“Eyesore?” I said aloud. I wondered why he had called my father Chief.

Dove shook her head and gazed up at the ceiling. “Lord, here we go again,” she said. “There’s a lot of stuff in the yard: bicycle parts, old cars, and that ridiculous fence.”

Nova jabbed me with her elbow. “Mom,” she hissed. “Let’s just go.”

“No, I want to hear more,” I said. “What did you say about a fence?”

Linc interrupted. “She’s talking about that idiotic fence out there. It’s, well, you’ll have to see for yourself.”

The bells on the café door jingled, and another man walked in. He was the opposite of Linc in terms of first impressions. Instead of western attire, he wore a flannel shirt and baggy, worn jeans. A short graying ponytail trailed out the back of his ball cap. He sat at the counter, and I wondered what he was doing in the middle of nowhere.

“Hey Good-looking,” he said to Dove.

“Good-looking my foot, Doc. The usual?” Dove grinned when he nodded. She slid behind the counter, poured coffee, and set the cup and saucer in front of him. “It’ll be a few minutes for your order.”

The man called Doc smiled. “No problem.” He was Linc’s opposite. His tanned face was easy and relaxed. I liked that, but I quickly reminded myself how foolish I could be about men: giving in, saying yes, and stumbling in, when I ought to be running for my life.

Dove came over to the booth, slapped the check in front of me, and I snapped to attention with a small gasp. She was careful to keep her back to Linc.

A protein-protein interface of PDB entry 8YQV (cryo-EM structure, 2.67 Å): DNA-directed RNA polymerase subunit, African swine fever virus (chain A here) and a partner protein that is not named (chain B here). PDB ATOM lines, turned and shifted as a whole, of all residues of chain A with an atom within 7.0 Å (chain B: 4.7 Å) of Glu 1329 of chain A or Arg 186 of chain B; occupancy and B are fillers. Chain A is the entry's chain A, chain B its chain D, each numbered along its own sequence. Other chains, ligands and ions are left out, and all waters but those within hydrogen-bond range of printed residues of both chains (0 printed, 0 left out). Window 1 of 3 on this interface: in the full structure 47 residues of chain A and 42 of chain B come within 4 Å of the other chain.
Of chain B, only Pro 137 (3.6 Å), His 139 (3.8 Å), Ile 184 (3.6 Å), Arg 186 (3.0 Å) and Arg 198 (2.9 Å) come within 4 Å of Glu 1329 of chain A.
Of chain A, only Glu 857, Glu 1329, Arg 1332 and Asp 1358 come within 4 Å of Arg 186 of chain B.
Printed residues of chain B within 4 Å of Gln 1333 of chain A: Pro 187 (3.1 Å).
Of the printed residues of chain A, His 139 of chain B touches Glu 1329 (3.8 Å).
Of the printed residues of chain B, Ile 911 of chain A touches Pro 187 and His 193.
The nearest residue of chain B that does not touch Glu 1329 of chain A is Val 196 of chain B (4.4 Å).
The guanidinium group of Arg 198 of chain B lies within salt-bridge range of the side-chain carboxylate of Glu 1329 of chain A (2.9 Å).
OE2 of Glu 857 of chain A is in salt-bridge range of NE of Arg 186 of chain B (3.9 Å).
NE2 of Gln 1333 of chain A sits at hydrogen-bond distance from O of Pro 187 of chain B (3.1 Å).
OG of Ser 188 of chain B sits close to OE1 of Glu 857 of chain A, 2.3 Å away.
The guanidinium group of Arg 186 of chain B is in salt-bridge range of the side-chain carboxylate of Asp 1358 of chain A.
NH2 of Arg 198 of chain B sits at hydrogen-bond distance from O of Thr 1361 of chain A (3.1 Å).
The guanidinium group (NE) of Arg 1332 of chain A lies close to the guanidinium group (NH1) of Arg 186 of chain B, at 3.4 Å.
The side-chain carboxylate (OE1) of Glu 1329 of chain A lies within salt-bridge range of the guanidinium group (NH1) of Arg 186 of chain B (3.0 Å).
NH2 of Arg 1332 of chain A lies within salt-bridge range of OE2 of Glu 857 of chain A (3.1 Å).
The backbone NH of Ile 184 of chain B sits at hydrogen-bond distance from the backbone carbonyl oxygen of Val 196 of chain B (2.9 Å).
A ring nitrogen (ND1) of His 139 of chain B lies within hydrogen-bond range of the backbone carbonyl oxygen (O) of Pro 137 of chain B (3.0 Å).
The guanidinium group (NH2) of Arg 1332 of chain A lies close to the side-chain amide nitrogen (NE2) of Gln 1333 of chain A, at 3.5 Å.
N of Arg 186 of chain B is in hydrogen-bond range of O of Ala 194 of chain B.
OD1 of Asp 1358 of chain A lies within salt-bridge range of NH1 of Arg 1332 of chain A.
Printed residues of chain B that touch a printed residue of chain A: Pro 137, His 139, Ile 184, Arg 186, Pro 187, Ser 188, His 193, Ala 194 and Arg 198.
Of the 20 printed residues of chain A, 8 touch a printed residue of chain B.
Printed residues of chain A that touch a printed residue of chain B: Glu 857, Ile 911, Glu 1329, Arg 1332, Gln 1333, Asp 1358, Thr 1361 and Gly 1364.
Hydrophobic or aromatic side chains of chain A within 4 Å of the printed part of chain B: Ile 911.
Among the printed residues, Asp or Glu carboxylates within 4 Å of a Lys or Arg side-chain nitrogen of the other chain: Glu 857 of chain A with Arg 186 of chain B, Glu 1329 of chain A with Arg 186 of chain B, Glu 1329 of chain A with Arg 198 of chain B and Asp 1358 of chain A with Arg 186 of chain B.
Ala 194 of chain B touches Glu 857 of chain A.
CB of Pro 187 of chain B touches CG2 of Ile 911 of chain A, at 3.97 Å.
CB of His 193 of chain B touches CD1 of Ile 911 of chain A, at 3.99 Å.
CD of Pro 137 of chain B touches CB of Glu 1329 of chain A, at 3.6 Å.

“Honey,” she whispered to me. “Linc’s your next-door neighbor. And he can be a bear, if you get my drift.”

I stared at Linc, looking for bear-like signs. Doc wasn’t overly friendly with Linc, either, but he did nod his head. Doc’s cell phone rang, and he spoke into it in hushed tones, which I appreciated. I was trying to teach Nova a cell phone wasn’t the most important accessory on earth.

“Hold the sandwich,” Doc said. “Gotta run, Dove. Sorry.” He dug around in his jeans pocket.

Dove waved him off. “Get going, Doc. No charge for a measly cup of coffee.”

“Thanks, Good-looking.” He winked at Dove and rushed outside.

Dove went to the counter, removed Doc’s cup, and then turned back to me. “Head straight out to the first gravel road,” she said, tossing the dirty dishes into a rubber dishpan, “till you get to the yellow gas company sign.”

Linc nursed his coffee. “If you go past the creek, you’ve gone too far,” he called across the room, and Dove nodded. His gaze locked on me. I felt more and more uncomfortable, but I wasn’t about to let him intimidate me.